Office Hours: Bennie Niles IV
Bennie Niles @Bennie_Niles
African American Studies Ph.D. Student at Northwestern University
A.B. in African & African American Studies, minor in English from Dartmouth College
What inspired you to attend grad school?
I entered college thinking that I'd pursue a career in medicine. But instead of signing up for Pre-Med classes my first year, I took courses in African & African American Studies. I immediately fell in love with the material and developed close relationships with the faculty. So after my freshman year, I parted ways with my MD aspirations and decided to "explore" a bit. Given my growing interest in Black Studies and research, my professors encouraged me to apply for the Mellon Mays Undergraduate Fellowship. The program trains students from underrepresented backgrounds for academic life. I got into the program, and after a couple of years, I knew that grad school would be my next step.
Tell me about your proudest grad school moment. Why was it special for you?
My proudest moment was when I earned the "Best Paper" award for my Master's thesis. I battled through anxiety, self-doubt, and fatigue to even complete the assignment, so I was just happy that I didn't give up. But when I won the award, I felt affirmed. It helped me to realize that I not only belonged in grad school, but also that my research was important.
What’s the best piece of advice you’ve gotten while in grad school?
Two pieces of advice stand out for me. Before I even began my program, a professor told me, "No one completes a PhD on their own. It takes a village." That always stuck with me, so I've been intentional about building community in and outside of my department. Years later, during a low point, one of my mentors said, "Imagine your success. So that when doubt begins to creep in, you'll already have a picture in your head that will guide you to your destination." I'll be holding on to that one for a minute.
If you had to describe your Black graduate experience with one song, which one would it be, and why?
"Blessed" by Ace Hood. The first words of the song say it all:
I'm so grateful for everything
For every experience, for every roadblock
For every good person, for every bad person
Trust the Process.
For one reason or another, my grad school experience has been a series of highs and lows. But I remain "grateful for everything."
What has been your biggest obstacle in grad school? What strategies have you used to try to overcome it?
My biggest obstacle has been self-doubt. I entered my PhD program immediately after college, and for the longest time, I viewed my lack of "real world" experience as a limitation. And since I couldn't articulate my thoughts as eloquently as my colleagues, I believed that I wasn't as smart as the other students. My first year of grad school, I took a class that relied heavily on theoretical concepts. I struggled with those reading assignments every week. I had to read book reviews, talk to other students beforehand, and even contacted the professor. But I'll never forget the day that one of my friends stopped me after I gave an in-class presentation. He said, "Bennie, you disappointed me today. You clearly know the concepts. I could tell that you prepared, but you acted like you didn't. You are brilliant, and you deserve to be here! Do the work. Be confident. And say what you need to say, however you need to say it." That day, I learned to never discount my genius. Say what you need to say, however you need to say it.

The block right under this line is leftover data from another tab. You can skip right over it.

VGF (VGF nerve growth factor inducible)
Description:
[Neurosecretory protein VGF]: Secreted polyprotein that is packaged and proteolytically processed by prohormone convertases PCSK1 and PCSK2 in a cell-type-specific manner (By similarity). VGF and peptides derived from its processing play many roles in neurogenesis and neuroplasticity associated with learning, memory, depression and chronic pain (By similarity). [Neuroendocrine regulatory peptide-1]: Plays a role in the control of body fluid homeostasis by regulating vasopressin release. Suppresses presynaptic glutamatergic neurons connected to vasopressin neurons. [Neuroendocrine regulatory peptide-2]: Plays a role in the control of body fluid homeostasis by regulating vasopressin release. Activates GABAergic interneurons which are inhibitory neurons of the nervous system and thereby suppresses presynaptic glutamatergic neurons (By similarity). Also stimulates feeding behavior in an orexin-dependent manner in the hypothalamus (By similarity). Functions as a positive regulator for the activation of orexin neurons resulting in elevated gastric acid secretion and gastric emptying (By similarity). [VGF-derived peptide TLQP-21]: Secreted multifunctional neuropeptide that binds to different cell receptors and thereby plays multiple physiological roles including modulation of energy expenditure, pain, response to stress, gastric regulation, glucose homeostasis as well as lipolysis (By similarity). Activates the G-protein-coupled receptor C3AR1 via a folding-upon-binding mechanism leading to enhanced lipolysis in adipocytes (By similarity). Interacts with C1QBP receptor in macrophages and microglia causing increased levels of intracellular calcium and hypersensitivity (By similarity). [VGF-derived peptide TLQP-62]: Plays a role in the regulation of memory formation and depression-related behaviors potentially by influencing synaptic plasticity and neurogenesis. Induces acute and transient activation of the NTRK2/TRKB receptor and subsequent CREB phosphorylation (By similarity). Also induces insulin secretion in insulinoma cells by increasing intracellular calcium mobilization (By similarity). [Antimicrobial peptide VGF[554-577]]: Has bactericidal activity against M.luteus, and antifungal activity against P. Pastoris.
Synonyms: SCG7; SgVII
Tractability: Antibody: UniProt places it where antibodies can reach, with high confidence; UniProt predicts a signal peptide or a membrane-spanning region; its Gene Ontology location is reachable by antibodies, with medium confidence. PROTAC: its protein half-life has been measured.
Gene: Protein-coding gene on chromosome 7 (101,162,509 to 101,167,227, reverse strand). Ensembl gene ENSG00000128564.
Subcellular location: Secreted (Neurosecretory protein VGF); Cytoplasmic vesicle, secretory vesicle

What has this experience (pursuing a graduate degree) taught you about yourself?
That I'm more powerful and capable than I even know. There have been so many nights when I've said, "I can't do this!" or "I give up!" But somehow, I always pull through. That said, I'm also learning that I need to speak up and tell folks when I'm feeling overwhelmed with work, life, or whatever. Often, I keep everything bottled up until I reach my breaking point. But that's neither healthy nor sustainable.
If you could go back to the first day of grad school, what advice would you give to yourself? Why?
Give yourself time to grow. In grad school, there are so many different things that you need to do well in order to be "successful," such as publishing, presenting at conferences, applying for grants, preparing for class, and conducting your own research. However, few people excel in all of these areas their first day of grad school. So it's important to give yourself the space and time to grow and mature.
How do you think your identities have informed your graduate experience?
Being Black, in general, is tough. And the same is true in the academy. I've had colleagues who have scoffed at my suggestions because I asked them to think more critically about race (and gender and sexuality and class) in their projects. I wouldn't necessarily say that I been overlooked for different opportunities because I'm Black, but I will say that others who don't look like me have gotten them. I just try to do my own thing and define "success" on my own terms. It helps a lot.
How do you intend to use your degree in the future?
Honestly, I just want to tell stories and help others. I'm still trying to figure out if academia is the best place for me to pursue these interests. But either way, I'm looking forward to being "Docta" Bennie Niles, IV. Gotta start practicing my signature.
What’s something that you would tell someone who is interested in pursuing a similar path?
Figure out your "why." Why are you doing this? Why is your research important for you personally and for the field? Why this route and not another? Spend some time thinking about these questions. Write your answers somewhere, and keep them close. When those rainy days come, and they will unfortunately, you'll need the reminder.